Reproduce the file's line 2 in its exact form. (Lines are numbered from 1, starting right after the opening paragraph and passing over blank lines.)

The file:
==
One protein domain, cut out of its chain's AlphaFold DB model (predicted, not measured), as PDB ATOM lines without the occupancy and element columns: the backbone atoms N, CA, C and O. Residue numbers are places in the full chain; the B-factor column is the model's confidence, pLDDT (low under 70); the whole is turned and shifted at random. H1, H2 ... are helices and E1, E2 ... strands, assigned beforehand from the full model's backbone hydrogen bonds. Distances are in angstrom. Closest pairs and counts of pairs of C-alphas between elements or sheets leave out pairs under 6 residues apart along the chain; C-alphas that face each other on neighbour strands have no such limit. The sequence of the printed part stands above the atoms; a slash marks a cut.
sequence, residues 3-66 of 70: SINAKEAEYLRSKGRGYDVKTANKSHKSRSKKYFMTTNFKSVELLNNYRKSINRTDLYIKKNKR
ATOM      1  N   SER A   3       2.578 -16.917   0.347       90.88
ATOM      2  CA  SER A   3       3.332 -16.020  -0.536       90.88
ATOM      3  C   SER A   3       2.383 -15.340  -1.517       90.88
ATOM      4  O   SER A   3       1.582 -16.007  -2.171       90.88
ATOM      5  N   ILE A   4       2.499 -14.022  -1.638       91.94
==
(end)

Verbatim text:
ATOM      1  N   SER A   3       2.578 -16.917   0.347       90.88